In Jakarta, if you ride your motorcycle along footpaths, get on lifts before folk are able to get off, plonk your three-year old on the bus seat next to you rather than allowing the pregnant woman in front of you to occupy it, and are a queue jumper, then you are a conformist.
A conformist is someone who has a herd mentality who blindly copies everyone else. Unfortunately, in Jakarta, conformists follow rules of egocentricity with little regard for the common good. This is because rules are rarely ‘socialised’ and the rule makers are also the rule breakers.
And who sets these rules?
The politicians and civil servants are supposed to safeguard the welfare of taxpayers and electorate within a legal framework. But few politicians have regard for the long-term because they have an election to win with false promises every four or five years, and the bureaucrats have their pensions (and brown envelopes) to safeguard. Both lack minimal moral rectitude or a sense of civic responsibility.
Successive governors fail to map a recognisable vision for the future so we are all encouraged to think for the present. The last governor demonstrated this when he inaugurated the monthly car-free day by rolling up in his official limo with an escort. (The resultant gridlock in the surrounding streets made many motorists very angry.)
So, what do we want?
There is a dichotomy between organised chaos and benevolent dictatorship. In city terms, we can see this played out in the current mayoral election campaign in London.
I wholeheartedly agree with incumbent Ken Livingstone when he says, “If I were running the country, tomorrow I’d ban plastic bags, I’d ban incandescent light bulbs. I’m quite prepared to have a nanny state if it means we survive. I’d rather have a nanny state and live than we all burn in some catastrophic climate change disaster.”
Maybe once Red, now Green, Ken has his vision of a green city based on Freiberg, a utopian metropolis run with teutonic efficiency.
But in Ken’s London Big Brother is watching you and that scares the hell of of me.
CCTV may catch terrorists, robbers and vandals – after the events, but the fear of being caught will only discourage creativity. On the way up to Pasar Ular (Snake Market), near the dock area of Tanjung Priok) on Friday – we wanted to buy a backpack which had fallen off the back of a ship – we noted that graffiti artists has been commissioned to decorate the pillars supporting the elevated toll road above us. Their work appeared to have been designed by a committee or Bill Posters: each pillar showed a car in a street scene.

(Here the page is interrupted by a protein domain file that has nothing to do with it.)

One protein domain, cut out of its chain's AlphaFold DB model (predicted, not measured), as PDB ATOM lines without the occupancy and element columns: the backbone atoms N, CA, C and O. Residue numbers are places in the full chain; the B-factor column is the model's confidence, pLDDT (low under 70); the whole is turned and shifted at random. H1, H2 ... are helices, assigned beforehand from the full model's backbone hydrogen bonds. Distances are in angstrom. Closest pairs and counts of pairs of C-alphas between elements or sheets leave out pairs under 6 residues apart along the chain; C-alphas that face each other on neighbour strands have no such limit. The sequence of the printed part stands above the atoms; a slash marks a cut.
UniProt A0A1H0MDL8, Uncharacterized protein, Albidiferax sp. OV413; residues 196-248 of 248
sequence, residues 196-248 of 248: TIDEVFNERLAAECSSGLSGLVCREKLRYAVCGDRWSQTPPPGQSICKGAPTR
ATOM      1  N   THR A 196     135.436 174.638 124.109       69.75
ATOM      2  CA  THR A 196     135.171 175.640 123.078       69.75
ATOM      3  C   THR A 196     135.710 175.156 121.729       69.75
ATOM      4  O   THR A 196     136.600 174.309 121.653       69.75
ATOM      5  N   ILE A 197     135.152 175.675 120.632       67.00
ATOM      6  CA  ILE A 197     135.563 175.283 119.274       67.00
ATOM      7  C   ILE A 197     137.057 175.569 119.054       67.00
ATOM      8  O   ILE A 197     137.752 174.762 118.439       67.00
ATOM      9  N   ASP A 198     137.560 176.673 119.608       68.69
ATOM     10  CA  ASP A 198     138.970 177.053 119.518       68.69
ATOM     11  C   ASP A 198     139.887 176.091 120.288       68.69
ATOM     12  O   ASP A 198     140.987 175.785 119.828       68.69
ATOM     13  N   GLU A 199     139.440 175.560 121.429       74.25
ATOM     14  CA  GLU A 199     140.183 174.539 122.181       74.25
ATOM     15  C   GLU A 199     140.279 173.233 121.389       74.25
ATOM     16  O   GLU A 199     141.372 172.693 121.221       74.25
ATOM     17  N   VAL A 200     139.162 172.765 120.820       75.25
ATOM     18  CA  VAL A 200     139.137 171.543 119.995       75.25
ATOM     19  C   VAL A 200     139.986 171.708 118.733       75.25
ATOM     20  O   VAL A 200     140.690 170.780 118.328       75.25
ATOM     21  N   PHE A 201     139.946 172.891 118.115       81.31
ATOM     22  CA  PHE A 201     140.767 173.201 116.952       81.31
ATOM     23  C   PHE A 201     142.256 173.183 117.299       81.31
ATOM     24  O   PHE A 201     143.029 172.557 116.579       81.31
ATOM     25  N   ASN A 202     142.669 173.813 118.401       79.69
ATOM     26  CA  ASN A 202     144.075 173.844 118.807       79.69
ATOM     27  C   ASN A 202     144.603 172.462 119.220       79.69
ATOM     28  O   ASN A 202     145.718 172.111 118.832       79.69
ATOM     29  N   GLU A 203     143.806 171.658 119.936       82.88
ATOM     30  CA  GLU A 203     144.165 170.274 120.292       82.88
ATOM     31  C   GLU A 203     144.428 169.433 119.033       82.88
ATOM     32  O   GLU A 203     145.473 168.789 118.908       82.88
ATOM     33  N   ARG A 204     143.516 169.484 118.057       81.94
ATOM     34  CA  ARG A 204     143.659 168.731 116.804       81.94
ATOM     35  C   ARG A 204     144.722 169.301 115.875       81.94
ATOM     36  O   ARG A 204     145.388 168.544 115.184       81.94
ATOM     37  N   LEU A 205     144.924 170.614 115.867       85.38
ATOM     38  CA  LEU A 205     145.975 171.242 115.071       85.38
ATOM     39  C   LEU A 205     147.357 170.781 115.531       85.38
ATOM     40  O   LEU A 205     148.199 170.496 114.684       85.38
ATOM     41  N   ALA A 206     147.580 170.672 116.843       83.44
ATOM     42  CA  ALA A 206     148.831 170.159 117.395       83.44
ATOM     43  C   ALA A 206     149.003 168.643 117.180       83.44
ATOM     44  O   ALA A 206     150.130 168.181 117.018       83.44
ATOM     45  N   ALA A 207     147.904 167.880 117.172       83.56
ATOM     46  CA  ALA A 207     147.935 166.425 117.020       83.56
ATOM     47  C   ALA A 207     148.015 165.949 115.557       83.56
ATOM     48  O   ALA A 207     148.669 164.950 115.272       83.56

Three years ago I commented that my favourite word was BUTTERCUP, which, in the late sixties, was painted in metre-high letters on the garden wall of a corner house in Tufnel Park, London. I passed here on my way to work and always thought that it was a pleasant word to greet the day.
Today, Alex Clark ponders the meaning of MESSY MAGNOLIA.
It took me aback, I must say. I stood and contemplated it further. Of course, it seemed at first like a complaint, and it might be: somebody just driven into a rage by all those damn petals cluttering up the thoroughfare, far more unsightly than the drifts of greasy chicken-boxes and errant free-sheets and fag packets; somebody who wanted to make it clear that those flowers had better be cleaned up by the time I get home or there’ll be trouble – we all have to live here.
Then I wondered whether it was a communication from the magnolia owners themselves – a sort of hands in the air, it’s a fair cop, we know, we’re sorry, what can we do about it, glue them on? If so, it seemed an unnecessarily self-flagellating apology.
Five years ago a website was developed offering citizens a choice:
If you think that capitalism works as a system, but tends to bring out the worst in people if left unchecked, then choose humanity.
If you think that capitalism and globalisation has led to the almost total decay of democracy and that a solid kick up the Khyber Pass, then choose anarchy.
Aah – decisions, decisions.
I certainly don’t choose conformity, so why is this blog rated Suitable For General Audiences?
What am I doing wrong?
Spare a thought for the Tibetans who don’t want Chinese conformity.
Spare a thought for the lady stuck on a toilet for two years.
Should moral turpitude be grounds for being barred from the USA?